First and foremost, you might be surprised to learn that people still subscribe to AOL, the once popular ISP that fell from relevance about the time broadband came into its own. But get this -- according to The New Yorker , some 80 percent of AOL profits still come from its subscription business. It gets even better.
The New Yorker describes these subscribers as "older people who have cable or DSL service but don't realize that they need not pay an additional $25 a month to get online and check their email."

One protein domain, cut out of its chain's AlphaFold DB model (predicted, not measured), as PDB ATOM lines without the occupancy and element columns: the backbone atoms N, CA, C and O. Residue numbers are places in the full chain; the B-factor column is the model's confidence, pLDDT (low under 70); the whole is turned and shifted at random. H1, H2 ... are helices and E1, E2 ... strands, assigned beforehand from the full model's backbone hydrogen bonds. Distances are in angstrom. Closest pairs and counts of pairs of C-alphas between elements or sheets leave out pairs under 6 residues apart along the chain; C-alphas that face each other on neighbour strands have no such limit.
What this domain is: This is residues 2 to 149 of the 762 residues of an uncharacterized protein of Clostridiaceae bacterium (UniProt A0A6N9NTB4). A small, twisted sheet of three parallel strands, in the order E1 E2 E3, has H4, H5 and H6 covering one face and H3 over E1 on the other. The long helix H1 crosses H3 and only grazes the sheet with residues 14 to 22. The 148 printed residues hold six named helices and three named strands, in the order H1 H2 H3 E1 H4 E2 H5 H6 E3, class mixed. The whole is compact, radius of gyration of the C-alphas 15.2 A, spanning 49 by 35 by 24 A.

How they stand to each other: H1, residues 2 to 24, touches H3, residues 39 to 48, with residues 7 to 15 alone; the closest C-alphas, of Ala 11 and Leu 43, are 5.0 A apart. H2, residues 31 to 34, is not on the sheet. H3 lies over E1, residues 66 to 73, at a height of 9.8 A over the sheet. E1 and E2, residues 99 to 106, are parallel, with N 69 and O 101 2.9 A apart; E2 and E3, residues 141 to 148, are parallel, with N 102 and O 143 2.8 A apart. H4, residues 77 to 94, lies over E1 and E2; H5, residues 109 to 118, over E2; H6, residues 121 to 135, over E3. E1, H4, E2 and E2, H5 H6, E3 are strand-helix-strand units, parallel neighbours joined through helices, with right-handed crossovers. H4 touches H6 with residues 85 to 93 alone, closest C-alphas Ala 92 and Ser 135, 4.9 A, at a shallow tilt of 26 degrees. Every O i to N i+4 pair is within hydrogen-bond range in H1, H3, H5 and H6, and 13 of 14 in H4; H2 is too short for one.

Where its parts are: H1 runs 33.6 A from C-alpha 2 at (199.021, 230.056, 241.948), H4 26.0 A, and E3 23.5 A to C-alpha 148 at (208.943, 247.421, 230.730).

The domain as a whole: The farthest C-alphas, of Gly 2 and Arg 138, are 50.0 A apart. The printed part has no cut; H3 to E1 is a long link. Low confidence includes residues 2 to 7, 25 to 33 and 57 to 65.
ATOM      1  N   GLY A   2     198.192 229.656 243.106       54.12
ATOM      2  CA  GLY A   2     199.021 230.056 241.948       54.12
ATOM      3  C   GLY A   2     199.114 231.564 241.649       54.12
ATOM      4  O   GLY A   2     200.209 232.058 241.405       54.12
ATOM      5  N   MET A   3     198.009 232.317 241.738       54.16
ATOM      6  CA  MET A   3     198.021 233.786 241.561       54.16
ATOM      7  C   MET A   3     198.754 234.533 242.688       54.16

We're not talking about a small fraction of users, either. BusinessInsider said it spoke with a former AOL exec who said that AOL's "dirty little secret" is "that 75 percent of the people subscribe to AOL's dial-up service don't need it." When you consider that AOL raked in $244 million from 4 million customers in the third quarter of 2010, you can see where this could be troubling.